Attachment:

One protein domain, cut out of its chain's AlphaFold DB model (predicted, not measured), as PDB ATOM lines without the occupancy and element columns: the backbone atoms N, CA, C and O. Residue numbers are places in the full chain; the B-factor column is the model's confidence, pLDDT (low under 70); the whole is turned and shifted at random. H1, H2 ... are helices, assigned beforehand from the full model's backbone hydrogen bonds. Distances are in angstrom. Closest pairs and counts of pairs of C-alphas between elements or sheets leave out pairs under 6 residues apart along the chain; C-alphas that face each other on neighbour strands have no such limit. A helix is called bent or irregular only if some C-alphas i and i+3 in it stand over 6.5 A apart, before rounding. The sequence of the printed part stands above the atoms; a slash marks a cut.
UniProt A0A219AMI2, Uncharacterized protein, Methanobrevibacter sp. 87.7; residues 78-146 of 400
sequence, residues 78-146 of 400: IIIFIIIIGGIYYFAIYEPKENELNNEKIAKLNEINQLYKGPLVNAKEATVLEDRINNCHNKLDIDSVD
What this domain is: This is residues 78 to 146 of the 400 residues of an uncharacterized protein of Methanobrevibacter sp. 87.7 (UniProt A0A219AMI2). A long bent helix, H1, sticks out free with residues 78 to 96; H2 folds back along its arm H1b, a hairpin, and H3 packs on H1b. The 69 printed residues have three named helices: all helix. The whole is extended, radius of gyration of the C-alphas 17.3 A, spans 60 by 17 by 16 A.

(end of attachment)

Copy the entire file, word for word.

One protein domain, cut out of its chain's AlphaFold DB model (predicted, not measured), as PDB ATOM lines without the occupancy and element columns: the backbone atoms N, CA, C and O. Residue numbers are places in the full chain; the B-factor column is the model's confidence, pLDDT (low under 70); the whole is turned and shifted at random. H1, H2 ... are helices, assigned beforehand from the full model's backbone hydrogen bonds. Distances are in angstrom. Closest pairs and counts of pairs of C-alphas between elements or sheets leave out pairs under 6 residues apart along the chain; C-alphas that face each other on neighbour strands have no such limit. A helix is called bent or irregular only if some C-alphas i and i+3 in it stand over 6.5 A apart, before rounding. The sequence of the printed part stands above the atoms; a slash marks a cut.
UniProt A0A219AMI2, Uncharacterized protein, Methanobrevibacter sp. 87.7; residues 78-146 of 400
sequence, residues 78-146 of 400: IIIFIIIIGGIYYFAIYEPKENELNNEKIAKLNEINQLYKGPLVNAKEATVLEDRINNCHNKLDIDSVD
What this domain is: This is residues 78 to 146 of the 400 residues of an uncharacterized protein of Methanobrevibacter sp. 87.7 (UniProt A0A219AMI2). A long bent helix, H1, sticks out free with residues 78 to 96; H2 folds back along its arm H1b, a hairpin, and H3 packs on H1b. The 69 printed residues have three named helices: all helix. The whole is extended, radius of gyration of the C-alphas 17.3 A, spans 60 by 17 by 16 A.